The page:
People who have high blood pressure have more than half the lifetime risk of having stroke compared to those who consistently have optimal blood pressure of 120/80. Anyone who has had a previous heart attack, stroke, is diabetic, has kidney disease, high cholesterol or is overweight should speak with a doctor about aggressively controlling and lowering blood pressure.
Smoking doubles the risk for stroke when compared to a nonsmoker. It reduces the amount of oxygen in the blood, causing the heart to work harder and allowing blood clots to form more easily. Smoking also increases the amount of build-up in the arteries, which may block the flow of blood to the brain, causing a stroke. The good news is that smoking-induced strokes and overall stroke risk can greatly reduced by quitting smoking.
High cholesterol or plaque build-up in the arteries can block normal blood flow to the brain and cause a stroke. High cholesterol may also increase the risk of heart disease and atherosclerosis, which are both risk factors for stroke.
Maintaining a diet that is low in calories, saturated and trans fats and cholesterol helps manage both obesity and health cholesterol levels in the blood, which also reduces risk for stroke.
Obesity and excessive weight put a strain on the entire circulatory system. They also make people more likely to have high cholesterol, high blood pressure and diabetes – all of which can increase risk for stroke. Maintaining a healthy weight through diet, physical activity and other medical treatments with the help of a doctor is important for stroke prevention. .Higher risk and burden of stroke have been observed within the Stroke Belt (southeastern states of the U.S.), a region that boasts higher obesity rates compared with elsewhere in the country.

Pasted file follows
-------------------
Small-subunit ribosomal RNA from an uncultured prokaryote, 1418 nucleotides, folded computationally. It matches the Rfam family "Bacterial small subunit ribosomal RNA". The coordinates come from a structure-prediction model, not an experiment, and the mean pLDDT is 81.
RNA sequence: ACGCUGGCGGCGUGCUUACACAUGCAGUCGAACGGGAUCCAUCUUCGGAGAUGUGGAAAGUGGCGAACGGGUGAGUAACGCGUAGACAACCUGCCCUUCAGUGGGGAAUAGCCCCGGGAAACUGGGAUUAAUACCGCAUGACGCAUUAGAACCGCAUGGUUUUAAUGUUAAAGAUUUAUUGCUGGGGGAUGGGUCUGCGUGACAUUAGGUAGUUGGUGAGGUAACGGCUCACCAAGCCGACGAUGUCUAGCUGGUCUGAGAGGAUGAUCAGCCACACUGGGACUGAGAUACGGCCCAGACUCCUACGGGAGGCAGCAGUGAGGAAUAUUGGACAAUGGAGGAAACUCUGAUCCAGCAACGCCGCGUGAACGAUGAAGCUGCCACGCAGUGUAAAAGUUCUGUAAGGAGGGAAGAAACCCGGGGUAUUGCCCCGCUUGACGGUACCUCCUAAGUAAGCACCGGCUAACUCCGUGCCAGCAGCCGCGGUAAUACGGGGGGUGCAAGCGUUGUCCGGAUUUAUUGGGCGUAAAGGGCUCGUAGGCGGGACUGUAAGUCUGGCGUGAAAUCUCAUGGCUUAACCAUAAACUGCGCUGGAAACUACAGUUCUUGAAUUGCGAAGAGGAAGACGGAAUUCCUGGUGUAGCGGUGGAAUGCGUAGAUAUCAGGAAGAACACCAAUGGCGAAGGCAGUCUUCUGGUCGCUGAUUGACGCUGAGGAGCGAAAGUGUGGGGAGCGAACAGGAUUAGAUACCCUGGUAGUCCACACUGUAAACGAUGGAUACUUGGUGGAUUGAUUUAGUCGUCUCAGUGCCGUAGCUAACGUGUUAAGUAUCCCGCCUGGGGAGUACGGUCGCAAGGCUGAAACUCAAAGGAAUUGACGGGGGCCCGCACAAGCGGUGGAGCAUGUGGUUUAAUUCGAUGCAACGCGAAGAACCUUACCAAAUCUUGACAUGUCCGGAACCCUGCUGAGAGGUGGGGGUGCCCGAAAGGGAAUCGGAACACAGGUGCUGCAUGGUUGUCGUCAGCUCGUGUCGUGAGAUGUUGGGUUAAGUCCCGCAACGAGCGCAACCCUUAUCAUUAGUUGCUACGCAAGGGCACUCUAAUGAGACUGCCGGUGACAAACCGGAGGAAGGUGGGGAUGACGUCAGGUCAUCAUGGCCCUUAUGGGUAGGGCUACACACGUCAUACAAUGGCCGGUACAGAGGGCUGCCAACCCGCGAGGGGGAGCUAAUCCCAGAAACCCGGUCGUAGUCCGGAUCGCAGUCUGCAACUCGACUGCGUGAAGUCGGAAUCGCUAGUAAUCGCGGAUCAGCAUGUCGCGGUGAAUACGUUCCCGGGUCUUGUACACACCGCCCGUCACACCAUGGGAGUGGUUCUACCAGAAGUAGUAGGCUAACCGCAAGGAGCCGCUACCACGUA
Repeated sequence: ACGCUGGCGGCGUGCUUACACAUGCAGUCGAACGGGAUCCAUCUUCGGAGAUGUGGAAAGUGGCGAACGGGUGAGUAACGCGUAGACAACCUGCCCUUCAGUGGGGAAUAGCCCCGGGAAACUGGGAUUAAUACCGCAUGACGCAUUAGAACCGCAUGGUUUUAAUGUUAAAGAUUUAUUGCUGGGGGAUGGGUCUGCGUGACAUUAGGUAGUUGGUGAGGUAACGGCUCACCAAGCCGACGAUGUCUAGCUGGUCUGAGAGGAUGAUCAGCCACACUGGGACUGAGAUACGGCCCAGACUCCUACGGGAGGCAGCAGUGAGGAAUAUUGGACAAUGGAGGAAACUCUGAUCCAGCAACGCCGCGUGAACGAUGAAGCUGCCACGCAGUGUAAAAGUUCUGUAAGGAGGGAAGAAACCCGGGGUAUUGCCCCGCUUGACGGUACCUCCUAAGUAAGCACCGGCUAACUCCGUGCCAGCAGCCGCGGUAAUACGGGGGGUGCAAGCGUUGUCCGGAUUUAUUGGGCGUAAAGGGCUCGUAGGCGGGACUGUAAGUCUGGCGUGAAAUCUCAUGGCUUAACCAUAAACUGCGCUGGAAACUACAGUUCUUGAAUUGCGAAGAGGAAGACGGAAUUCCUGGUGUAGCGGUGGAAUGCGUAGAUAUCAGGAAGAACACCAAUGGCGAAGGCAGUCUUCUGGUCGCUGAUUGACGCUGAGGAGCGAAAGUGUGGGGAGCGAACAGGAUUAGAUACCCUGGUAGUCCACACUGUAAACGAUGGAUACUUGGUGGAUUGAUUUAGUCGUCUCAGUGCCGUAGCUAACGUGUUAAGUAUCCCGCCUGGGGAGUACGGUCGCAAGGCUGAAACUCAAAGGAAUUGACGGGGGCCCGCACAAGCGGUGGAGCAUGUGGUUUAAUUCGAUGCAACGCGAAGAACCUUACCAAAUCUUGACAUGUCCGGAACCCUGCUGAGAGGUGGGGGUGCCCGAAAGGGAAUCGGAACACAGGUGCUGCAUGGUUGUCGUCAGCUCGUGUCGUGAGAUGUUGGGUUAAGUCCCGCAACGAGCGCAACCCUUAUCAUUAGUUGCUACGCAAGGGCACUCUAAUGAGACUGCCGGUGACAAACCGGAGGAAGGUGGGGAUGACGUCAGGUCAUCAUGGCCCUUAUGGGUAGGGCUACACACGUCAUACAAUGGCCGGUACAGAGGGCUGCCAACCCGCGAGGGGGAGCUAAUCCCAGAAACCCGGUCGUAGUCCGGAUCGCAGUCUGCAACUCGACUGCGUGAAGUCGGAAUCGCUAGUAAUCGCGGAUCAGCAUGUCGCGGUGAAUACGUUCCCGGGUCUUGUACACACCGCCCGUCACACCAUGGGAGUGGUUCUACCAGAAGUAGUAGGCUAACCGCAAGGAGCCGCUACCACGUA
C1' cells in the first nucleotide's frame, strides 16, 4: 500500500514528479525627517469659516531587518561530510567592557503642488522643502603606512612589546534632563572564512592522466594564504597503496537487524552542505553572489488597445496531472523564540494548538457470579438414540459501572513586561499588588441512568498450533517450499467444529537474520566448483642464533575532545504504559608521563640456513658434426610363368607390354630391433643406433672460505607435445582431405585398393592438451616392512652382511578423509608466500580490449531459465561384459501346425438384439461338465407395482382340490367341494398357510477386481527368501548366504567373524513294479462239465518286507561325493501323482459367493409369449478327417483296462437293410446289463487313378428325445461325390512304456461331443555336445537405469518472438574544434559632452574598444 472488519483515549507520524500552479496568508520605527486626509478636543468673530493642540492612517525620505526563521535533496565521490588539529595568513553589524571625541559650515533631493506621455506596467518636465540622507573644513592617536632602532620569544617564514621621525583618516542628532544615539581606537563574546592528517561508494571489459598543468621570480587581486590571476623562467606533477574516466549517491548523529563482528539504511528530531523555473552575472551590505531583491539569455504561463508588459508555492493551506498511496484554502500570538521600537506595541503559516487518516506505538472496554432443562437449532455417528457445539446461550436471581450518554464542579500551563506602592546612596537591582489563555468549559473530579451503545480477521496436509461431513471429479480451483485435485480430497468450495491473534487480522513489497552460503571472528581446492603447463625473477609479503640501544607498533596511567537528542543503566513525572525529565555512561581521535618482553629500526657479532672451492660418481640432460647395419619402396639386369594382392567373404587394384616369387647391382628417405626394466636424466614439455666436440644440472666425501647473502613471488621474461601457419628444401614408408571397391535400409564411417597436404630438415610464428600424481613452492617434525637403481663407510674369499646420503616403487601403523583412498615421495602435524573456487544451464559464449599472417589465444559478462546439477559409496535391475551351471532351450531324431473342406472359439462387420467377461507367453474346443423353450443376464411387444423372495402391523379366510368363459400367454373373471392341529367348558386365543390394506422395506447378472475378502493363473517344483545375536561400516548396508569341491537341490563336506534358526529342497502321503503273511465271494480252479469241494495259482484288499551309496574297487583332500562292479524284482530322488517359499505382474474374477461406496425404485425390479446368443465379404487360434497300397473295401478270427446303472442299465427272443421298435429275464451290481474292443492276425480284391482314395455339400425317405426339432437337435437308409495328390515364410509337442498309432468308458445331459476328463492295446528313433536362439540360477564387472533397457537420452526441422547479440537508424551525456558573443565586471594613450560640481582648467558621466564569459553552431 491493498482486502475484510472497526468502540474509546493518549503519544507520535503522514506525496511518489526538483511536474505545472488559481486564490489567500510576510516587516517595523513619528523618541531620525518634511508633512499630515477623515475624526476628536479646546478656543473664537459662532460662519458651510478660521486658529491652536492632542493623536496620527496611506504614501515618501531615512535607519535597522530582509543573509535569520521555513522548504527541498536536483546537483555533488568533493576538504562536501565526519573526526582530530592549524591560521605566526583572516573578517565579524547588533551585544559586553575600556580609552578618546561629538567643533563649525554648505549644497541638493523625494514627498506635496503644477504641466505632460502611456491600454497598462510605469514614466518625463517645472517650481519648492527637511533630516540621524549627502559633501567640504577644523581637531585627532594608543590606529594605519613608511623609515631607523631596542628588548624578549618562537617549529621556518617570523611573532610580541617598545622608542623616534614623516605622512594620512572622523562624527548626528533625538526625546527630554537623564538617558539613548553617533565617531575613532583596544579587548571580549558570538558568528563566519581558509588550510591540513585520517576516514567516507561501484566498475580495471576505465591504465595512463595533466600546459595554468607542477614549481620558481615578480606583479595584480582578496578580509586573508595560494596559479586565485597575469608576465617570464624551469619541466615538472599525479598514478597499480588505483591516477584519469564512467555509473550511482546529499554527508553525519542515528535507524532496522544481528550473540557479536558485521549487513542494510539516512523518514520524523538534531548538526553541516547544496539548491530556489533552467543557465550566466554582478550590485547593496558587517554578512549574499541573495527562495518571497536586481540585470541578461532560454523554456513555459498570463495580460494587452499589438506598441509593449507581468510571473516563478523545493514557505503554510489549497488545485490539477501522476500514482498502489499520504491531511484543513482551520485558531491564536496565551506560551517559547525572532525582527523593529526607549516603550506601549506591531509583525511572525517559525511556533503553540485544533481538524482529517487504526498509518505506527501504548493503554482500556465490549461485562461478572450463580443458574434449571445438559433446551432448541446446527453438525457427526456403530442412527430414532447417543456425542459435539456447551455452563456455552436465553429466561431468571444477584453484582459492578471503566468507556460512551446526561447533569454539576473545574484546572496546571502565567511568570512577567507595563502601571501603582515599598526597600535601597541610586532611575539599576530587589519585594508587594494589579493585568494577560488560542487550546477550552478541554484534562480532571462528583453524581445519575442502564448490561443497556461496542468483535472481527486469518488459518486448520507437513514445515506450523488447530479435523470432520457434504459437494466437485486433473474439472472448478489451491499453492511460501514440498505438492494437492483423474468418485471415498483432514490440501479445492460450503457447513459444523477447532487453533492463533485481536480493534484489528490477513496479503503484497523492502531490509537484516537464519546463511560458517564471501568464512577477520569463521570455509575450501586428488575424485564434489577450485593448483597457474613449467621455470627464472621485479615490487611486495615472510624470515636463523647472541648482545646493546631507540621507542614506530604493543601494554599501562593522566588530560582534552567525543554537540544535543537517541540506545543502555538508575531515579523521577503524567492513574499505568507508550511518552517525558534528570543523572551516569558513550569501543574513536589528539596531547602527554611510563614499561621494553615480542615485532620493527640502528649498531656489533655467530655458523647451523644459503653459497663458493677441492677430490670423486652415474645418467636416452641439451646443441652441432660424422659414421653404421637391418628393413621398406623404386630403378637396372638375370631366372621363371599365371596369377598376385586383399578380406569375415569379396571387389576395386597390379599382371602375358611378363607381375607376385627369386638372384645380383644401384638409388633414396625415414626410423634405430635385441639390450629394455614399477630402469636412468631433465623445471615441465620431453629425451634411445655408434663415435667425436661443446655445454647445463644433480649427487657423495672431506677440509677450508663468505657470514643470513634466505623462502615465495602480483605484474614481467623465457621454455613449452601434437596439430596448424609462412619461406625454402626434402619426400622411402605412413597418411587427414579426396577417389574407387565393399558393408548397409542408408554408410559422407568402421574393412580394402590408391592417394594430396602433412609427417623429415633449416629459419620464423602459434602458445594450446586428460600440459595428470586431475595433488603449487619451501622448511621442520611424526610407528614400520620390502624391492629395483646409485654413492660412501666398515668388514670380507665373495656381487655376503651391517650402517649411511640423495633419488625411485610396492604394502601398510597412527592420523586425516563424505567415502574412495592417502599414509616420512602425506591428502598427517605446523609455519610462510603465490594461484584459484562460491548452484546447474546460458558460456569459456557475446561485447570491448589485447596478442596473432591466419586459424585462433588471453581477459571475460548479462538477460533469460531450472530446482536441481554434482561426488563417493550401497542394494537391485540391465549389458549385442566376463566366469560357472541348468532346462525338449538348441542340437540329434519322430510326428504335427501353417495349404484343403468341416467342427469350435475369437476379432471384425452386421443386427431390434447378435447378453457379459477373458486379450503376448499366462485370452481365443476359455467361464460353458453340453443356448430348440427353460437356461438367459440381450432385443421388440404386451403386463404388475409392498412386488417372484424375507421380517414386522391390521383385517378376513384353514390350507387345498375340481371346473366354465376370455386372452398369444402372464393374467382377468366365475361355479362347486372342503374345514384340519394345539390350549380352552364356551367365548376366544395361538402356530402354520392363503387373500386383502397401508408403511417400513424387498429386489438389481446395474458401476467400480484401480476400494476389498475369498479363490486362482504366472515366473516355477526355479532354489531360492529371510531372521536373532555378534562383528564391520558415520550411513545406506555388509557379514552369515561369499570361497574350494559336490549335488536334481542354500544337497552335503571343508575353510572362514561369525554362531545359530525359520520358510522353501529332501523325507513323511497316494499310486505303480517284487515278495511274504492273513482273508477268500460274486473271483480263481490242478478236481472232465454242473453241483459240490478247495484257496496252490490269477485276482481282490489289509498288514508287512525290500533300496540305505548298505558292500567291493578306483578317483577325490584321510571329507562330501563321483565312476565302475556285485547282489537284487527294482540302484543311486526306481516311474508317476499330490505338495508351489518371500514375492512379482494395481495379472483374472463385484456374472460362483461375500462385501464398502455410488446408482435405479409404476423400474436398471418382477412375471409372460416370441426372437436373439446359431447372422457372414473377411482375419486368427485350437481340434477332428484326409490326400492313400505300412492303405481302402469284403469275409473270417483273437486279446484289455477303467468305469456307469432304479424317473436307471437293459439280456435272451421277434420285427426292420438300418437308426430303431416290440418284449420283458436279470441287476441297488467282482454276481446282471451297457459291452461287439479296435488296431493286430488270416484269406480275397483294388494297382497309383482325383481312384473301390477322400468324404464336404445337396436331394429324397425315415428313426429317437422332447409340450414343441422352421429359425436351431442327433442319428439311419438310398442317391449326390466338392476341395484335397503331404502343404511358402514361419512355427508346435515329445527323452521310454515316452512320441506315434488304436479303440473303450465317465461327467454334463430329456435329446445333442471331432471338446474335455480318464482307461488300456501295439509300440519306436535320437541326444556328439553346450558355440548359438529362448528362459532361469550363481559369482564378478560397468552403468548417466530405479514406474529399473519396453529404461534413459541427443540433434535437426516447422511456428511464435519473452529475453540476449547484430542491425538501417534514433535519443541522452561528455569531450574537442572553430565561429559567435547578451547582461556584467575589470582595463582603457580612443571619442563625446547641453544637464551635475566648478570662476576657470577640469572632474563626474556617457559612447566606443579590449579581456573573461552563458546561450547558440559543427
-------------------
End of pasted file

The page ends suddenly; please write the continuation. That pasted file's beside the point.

Physical activity can help reduce stroke risk. A recent study showed that people who exercise 5 or more times per week have a reduced stroke risk
Drinking more than one to two drinks each day can increase stroke risk and lead to other medical problems, including heart and liver disease, and possibly brain damage.

AF is a type of irregular heartbeat. It is caused when the two upper chambers of the heart (atria) beat rapidly and unpredictably, producing an irregular heartbeat. AF raises stroke risk because it allows blood to pool in the heart. When blood pools, it tends to form clots which can then be carried to the brain, causing a stroke. Long-term untreated AF can also weaken the heart, leading to heart failure. More than 70 percent of AF patients who have strokes will die. While an estimated 2.2 million people are diagnosed with AF, it is estimated that one-thir
Family history — Stroke risk is greater if a parent, grandparent or sibling has had a stroke. Age — Stroke risks doubles for each decade of life after age 55. Stroke is more common in the elderly, but many under 65 also have strokes. Race — Blacks have a much higher risk of death from stroke than whites do. Sex — Stroke is more common in men than women. However, more than half of total stroke deaths occur in women.  At all ages, more women than men die of stroke.
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